Two nurses working in rural village location. Kenya, Africa.


In Kenya, cervical cancer is the leading cause of all cancer deaths and the second most common cancer in women. The Kenyan Ministry of Health rolled out the HPV vaccine nationally in October 2019, targeting 10-year-old girls. HPV vaccine is now available for free to all girls ages 10-14 years alongside other routine vaccines through over 9,000 public, private, non-government, and faith-based health care facilities. Kenya’s National Vaccines and Immunization Program continues to make efforts to increase HPV vaccination rates among age-eligible girls.


To increase the uptake of the HPV vaccine in Kenya, a 3-part behavioural research study was led by the Busara Center for Behavioural Economics aimed at providing an evidence-based, locally effective, social and behavioural change communications solution. Parts one and two are summarised here and highlight the key role of community health extension workers and volunteers (referred to as CHWs from this point forward) in encouraging and supporting parents and guardians to choose HPV vaccination for their daughters. This project is part three of our work, undertaken to explore the best channels and mechanisms to increase the effectiveness of interactions between CHWs and parents/guardians. For more details, see the full research reports linked below.

Behavioural Assessment and Design

To find the best ways to mobilise CHWs to advocate for and encourage parents/guardians to take their 10-year-old daughters to receive the HPV vaccine, it was important to understand both perceptions and attitudes of CHWs towards the HPV vaccine in greater detail. Also important was understanding the best channels and mechanisms for CHWs to recommend the HPV vaccine and share information with parents/guardians, as well as CHWs’ workload. The study had two components:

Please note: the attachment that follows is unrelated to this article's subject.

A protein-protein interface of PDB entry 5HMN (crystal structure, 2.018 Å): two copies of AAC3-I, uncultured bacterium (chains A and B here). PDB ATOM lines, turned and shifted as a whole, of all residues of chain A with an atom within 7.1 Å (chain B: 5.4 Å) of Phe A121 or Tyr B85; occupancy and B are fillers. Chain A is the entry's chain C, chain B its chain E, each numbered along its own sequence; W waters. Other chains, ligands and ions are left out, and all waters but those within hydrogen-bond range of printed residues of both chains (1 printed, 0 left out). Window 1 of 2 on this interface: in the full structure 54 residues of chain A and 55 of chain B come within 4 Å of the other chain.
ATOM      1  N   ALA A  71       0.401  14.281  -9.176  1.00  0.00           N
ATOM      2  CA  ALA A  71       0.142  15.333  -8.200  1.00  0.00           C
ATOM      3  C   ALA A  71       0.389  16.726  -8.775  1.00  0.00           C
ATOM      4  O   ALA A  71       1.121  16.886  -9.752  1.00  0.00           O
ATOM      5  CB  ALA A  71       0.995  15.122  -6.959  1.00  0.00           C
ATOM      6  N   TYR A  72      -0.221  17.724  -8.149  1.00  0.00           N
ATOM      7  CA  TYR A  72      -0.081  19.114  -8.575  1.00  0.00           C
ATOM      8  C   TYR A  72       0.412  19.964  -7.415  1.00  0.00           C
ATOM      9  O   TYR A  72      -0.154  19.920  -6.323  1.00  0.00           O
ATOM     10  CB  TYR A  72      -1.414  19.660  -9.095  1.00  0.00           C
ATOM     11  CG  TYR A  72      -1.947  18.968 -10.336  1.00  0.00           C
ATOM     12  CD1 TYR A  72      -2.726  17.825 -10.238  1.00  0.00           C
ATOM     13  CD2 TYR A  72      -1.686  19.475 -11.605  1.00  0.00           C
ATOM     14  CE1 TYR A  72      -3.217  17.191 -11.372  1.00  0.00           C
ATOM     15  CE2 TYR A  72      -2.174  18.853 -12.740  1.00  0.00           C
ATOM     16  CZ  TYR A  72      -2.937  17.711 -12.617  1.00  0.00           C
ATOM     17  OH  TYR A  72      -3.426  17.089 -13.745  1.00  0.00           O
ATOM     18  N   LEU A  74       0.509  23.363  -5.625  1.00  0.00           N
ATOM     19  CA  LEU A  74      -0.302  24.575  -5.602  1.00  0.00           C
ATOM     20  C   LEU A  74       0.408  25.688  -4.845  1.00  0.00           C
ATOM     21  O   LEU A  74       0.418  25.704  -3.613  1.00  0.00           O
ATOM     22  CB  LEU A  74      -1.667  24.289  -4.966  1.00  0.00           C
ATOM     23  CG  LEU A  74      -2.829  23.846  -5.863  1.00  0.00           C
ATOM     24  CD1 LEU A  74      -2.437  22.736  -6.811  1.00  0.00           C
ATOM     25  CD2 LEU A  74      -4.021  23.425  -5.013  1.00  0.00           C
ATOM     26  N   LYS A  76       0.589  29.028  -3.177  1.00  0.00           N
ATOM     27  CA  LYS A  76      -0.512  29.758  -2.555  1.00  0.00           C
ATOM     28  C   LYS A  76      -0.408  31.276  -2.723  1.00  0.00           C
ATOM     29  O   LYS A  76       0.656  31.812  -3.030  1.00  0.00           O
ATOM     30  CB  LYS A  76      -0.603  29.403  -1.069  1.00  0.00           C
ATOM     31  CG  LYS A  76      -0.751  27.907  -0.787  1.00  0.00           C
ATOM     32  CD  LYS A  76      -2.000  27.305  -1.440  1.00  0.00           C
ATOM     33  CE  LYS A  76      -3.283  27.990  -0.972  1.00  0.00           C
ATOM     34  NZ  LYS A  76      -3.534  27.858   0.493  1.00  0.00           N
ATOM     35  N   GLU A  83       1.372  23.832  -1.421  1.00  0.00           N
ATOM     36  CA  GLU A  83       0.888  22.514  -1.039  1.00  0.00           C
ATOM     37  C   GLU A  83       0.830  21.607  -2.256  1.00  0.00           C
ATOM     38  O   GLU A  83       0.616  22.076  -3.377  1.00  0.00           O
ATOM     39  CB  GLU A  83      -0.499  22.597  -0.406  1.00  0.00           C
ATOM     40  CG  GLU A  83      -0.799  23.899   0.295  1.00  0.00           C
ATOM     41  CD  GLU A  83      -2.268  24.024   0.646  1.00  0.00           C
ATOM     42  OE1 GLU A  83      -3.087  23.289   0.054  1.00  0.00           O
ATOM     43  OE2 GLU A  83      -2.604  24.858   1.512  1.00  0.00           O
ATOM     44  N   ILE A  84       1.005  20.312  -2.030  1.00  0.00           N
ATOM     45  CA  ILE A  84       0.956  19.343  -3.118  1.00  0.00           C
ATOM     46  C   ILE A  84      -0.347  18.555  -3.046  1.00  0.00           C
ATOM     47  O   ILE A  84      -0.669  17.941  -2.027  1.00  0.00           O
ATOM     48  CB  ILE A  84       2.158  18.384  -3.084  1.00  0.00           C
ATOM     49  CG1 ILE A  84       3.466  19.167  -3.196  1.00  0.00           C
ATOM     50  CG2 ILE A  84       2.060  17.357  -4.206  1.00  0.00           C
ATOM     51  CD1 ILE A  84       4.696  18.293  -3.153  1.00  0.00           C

1. In-depth individual interviews with seven CHWs, and
  2. An ethnographic study involving in-depth observational studies with three selected CHWs to more closely observe a “day in the life” of their work.


Intrinsic motivation: CHWs seemed to be intrinsically motivated to fulfil their roles as community health supporters. Their motivation stemmed from wanting to help their community and empower the community with information that is beneficial and useful for development. They set aside 2-3 days a week from their regular jobs or routines for community service.

Lack of information: The majority of CHWs in our study sample had no formal HPV vaccination training. They obtained their information primarily by conversing with the nurses and doctors at the health facilities with which they work. While they were aware of the HPV vaccine, the number of doses, and the age group targeted, they wanted to know more about the vaccine including the potential side effects and why the specific age group was chosen. They believed the vaccine was important but wanted to be better informed about it to help other members of the community embrace it as well.

Lack of tangible resources: A common challenge that CHWs mentioned facing when interacting with parents/guardians around the HPV vaccine was the lack of resources and materials (such as pamphlets, brochures, and banners) to enhance the sharing of information.

Lack of incentives: The CHW position was a voluntary position with no structured monetary incentives. There was no compensation given to CHWs and many times they had to financially support community members to get services. This made their jobs harder and increased frustration levels among CHWs, decreasing their motivation to continue to deliver in their roles.

Lack of identification: CHWs engaged in the study did not have any identification card which made it difficult for community members to trust them with their personal information as they could not properly support their identities as CHWs.

Translating Insights into Action

Based on the research, we recommend the following to prepare and support CHWs in Kenya. Ongoing advocacy may be a solution to address structural barriers such as monetary incentives:

  • Provide additional trainings to CHWs: Initiatives should include basic training on cervical cancer and its prevention through HPV vaccination.
  • Equip CHWs with resources: Resources on HPV vaccination should be designed for CHWs to carry and use as reference during home visits with parents and guardians.
  • Provide CHWs with resources for parents/guardians: Resources should be designed for parents/guardians with actionable information that CHWs can leave behind at the end of their home visits.
  • Consider feasible wearable products with identification: Initiatives may consider providing products like a badge, name tag, cap, t-shirt, or vest that CHWs can wear during community outreach to serve as a visual identification.

Read full reports on the first two study components:

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